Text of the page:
An Essay Towards A Topographical History of the County of Norfolk: Volume 9. Originally published by W Miller, London, 1808.
This free content was digitised by double rekeying. All rights reserved.
DALLING, or FIELD-DALLING,
Called Dalinga in the grand survey, from its site in a watery vale, or dale. At the survey it was held by the Conqueror, and was a beruite to the lordship of Holt. Unspac was lord of it in King Edward's reign, and deprived; it then contained eleven borderers, and 2 servi; a carucate of land, and 6 acres of meadow, one carucate in demean, 2 among the tenants, 8 socmen held 24 acres of land, 4 of meadow, and a carucate, with one horse, 3 cows, &c. valued formerly at 10s. at the survey at 4l. per ann. it was half a leuca long, and half a one broad, and paid 2s. gelt. (fn. 1)
Robert de Verlei had also a lordship at the survey, of which G—, the uncle of Ralph, who possessed it before the conquest, was deprived; 11 freemen with one carucate of land belonged to it; Robert alleged that he held by an exchange of other lands at Rochings, and that one carucate and 3 acres of meadow belonged to it, always valued at 20s. and calls on Robert Blund to vouch the livery of it. (fn. 2)
Hardewin Bacon presented Richard de Saxlingham to the rectory of this church, about the reign of King Henry II. (fn. 3) and granted two parts of the tithe of his demeans to the priory of Castleacre, which grant was confirmed by his grandson, Richard Bacon, by his deed sans date, for the health of his own soul, and his wife's and children.
The manor of Verli, of which Ralph (probably Earl of Norfolk, who rebelled against the Conqueror) was deprived, was held of the family of De Dalling: and in the 10th of King John, an assise was arraigned for the presentation of the church of St. Andrew, of FieldDalling, between Roger Bacon, and Philip de Dalling.
Thomas Bacon, about the 30th of Henry III. was found to hold a quarter of a fee of Virleys, and Peter son of Philip de Dalling and his parceners half a fee: and in the 14th of Edward I. Roger Bacon conveyed it by fine to Peter Rosceline; and Peter son of Philip de Dalling, held it of Rosceline, and called him to warrant the advowson of this church; and in the 6th of Edward II. Eustace de Dalling aliened to the rector of this church 2 messuages and 30 acres of land.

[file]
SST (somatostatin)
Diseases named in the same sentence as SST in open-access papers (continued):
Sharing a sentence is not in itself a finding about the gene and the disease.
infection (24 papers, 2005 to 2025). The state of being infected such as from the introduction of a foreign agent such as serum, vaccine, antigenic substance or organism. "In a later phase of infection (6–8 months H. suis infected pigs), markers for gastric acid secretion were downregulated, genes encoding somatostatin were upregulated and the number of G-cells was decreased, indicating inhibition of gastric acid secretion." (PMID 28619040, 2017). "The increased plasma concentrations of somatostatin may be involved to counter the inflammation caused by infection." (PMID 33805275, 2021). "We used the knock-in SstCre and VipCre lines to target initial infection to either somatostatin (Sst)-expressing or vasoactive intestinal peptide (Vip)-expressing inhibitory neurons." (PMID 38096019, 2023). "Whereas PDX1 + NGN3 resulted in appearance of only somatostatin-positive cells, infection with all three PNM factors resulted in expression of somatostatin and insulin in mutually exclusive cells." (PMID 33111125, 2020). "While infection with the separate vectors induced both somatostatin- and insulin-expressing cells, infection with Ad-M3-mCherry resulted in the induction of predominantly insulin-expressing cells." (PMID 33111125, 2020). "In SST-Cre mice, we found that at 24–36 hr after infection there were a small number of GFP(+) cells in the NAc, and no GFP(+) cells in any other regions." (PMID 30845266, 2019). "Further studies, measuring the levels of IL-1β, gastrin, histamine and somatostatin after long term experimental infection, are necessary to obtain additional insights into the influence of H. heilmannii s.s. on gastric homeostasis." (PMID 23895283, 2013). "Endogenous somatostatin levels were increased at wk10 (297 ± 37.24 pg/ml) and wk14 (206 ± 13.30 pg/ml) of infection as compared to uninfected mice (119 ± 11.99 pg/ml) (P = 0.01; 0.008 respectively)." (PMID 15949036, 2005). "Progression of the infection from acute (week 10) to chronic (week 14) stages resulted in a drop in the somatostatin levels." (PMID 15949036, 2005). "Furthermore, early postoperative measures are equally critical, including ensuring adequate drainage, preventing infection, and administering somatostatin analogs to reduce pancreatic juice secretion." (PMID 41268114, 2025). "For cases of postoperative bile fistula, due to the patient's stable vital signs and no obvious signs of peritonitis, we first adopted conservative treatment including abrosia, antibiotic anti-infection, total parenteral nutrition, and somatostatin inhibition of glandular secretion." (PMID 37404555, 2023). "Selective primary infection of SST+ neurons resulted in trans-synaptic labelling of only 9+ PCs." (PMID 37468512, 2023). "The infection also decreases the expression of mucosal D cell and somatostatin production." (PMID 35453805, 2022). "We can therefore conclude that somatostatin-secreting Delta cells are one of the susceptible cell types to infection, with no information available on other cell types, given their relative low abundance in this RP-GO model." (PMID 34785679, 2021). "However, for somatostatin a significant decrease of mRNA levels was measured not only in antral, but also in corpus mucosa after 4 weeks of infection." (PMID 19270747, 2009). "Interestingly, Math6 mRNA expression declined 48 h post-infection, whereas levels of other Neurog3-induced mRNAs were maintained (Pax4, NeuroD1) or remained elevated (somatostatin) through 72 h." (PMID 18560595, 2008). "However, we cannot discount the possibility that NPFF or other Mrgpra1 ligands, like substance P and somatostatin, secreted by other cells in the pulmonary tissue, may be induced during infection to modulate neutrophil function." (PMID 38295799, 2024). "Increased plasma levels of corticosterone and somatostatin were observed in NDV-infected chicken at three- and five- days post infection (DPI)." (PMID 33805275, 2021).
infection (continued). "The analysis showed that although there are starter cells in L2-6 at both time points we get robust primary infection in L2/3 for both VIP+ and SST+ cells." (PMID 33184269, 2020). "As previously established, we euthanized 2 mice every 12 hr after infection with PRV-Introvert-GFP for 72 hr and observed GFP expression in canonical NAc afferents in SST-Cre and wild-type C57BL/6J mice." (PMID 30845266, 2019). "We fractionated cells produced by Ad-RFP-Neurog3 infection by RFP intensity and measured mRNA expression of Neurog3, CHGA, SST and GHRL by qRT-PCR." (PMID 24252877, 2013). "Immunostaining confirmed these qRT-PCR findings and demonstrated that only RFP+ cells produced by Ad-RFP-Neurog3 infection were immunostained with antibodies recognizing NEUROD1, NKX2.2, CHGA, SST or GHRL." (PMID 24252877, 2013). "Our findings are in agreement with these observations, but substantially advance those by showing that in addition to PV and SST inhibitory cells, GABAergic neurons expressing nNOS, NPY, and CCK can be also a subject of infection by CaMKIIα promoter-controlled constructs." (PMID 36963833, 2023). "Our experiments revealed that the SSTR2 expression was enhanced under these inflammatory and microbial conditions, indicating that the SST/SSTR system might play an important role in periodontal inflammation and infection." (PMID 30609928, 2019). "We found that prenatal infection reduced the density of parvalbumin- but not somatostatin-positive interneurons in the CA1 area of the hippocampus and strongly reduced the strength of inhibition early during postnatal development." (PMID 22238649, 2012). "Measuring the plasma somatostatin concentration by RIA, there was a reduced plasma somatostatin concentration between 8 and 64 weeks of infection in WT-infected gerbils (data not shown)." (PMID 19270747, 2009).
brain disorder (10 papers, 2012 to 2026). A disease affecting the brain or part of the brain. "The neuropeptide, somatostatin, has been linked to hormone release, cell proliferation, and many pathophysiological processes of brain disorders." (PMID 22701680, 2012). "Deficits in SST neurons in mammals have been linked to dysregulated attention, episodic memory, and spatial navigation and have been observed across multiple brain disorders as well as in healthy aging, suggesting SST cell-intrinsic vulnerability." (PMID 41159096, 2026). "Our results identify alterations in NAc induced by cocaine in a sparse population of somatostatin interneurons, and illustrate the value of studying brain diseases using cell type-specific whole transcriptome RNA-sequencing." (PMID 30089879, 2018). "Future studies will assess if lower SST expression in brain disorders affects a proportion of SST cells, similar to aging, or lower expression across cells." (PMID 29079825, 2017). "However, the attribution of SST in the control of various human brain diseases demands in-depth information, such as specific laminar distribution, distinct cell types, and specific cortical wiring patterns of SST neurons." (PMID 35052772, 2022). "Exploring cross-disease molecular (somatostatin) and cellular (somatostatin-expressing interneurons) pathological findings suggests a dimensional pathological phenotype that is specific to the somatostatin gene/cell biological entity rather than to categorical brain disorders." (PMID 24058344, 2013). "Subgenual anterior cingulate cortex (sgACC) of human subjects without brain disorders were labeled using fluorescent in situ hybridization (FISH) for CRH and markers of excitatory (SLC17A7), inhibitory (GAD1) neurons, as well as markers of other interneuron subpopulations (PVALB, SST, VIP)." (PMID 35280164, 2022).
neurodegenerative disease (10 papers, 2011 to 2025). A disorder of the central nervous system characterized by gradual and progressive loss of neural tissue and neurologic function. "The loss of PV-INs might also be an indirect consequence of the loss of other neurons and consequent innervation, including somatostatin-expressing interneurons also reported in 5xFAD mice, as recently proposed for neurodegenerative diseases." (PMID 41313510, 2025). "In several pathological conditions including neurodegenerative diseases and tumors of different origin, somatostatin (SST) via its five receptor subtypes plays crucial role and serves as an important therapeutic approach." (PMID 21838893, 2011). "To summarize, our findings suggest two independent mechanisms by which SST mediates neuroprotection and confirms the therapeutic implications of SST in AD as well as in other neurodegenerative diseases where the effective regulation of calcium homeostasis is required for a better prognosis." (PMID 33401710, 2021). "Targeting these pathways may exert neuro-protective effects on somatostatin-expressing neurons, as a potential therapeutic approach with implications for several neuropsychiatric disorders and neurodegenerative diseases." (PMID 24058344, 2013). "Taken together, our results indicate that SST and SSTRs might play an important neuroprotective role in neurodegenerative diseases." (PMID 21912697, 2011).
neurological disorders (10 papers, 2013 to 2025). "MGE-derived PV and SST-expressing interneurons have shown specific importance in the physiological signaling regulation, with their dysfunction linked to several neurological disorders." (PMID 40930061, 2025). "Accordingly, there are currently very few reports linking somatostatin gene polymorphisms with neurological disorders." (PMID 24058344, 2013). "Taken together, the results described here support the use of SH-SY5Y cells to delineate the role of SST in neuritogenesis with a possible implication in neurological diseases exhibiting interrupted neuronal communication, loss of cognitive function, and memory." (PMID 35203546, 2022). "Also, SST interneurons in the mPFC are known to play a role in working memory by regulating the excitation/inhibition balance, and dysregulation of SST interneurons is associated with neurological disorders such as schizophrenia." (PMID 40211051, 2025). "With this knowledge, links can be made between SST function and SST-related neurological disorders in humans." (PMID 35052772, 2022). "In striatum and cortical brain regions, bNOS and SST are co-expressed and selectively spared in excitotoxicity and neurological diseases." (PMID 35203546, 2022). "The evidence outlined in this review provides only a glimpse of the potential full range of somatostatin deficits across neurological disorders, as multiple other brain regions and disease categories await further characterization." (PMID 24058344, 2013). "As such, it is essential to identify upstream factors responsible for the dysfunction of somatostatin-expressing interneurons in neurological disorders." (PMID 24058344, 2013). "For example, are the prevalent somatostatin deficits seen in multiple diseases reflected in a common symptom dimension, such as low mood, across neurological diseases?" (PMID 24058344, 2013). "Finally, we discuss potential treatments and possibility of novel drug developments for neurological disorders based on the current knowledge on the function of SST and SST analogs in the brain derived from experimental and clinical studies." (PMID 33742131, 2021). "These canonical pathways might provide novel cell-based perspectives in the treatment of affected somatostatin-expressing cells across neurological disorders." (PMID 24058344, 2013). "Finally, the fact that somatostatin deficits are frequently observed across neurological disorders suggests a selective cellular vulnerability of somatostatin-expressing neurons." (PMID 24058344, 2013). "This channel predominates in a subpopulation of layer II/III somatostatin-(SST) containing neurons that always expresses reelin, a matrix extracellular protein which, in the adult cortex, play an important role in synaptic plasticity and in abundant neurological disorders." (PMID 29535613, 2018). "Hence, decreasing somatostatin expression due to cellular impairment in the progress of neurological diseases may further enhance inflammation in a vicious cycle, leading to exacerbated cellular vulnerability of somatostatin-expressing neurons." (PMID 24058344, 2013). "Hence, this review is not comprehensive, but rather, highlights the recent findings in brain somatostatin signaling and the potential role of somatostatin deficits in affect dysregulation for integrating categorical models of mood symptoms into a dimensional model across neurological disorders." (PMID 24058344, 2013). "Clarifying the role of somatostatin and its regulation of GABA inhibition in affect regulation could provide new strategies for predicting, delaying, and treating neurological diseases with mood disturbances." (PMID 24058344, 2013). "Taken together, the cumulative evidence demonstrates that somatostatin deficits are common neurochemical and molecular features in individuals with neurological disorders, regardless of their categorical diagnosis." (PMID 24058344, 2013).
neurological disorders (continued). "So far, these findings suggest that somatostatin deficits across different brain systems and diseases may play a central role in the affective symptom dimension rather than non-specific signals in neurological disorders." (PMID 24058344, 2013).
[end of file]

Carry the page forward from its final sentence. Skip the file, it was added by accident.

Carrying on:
In the 2d of Edward III. Eustace, son of Peter de Dalling, conveyed by fine to Robert Gibbs and Emma, his wife, 8 messuages, with lands, and the said Robert, and Nicholas Parmenter were found to hold half a fee, (which Peter de Dalling formery held,) in the 20th of the said reign, of the Earl Warren, and John Wolterton, also held half a fee, late Peter de Dalling's, and John Storyne, of Winston, a quarter of a fee of the heirs of Robert de Verley, which Thomas Bacon formerly held.
Roger de Wolterton presented to the church, as lord, in 1348, as did Simon Babyngle, in 1369; William Walsham in 1384, and William in the fen in the said year: about the end of this year, William Walsham, and others, aliened this rectory to the college of St. Mary in the fields, at Norwich, and Henry, then Bishop appropriated it on March 11, reserving to himself a pension of 40s. and of 3s. 6d. to the prior and convent of Norwich per ann. and on this a vicarage was settled.
William Sutton and Joan his wife conveyed by fine, in the 2d of Henry VII. to John Wyndham, a moiety of Field-Dalling manor, and in the 23d of that King, the manor of Gybbs, in this town, was conveyed to him.
After this it was in the Heydons: William Heydon, Esq. was lord in the reign of Queen Elizabeth, and Sir Christopher Heydon died lord of Field Dalling, Wolterton, and Gibbs manors, in 1579, held by lease of the dean and chapter of Norwich.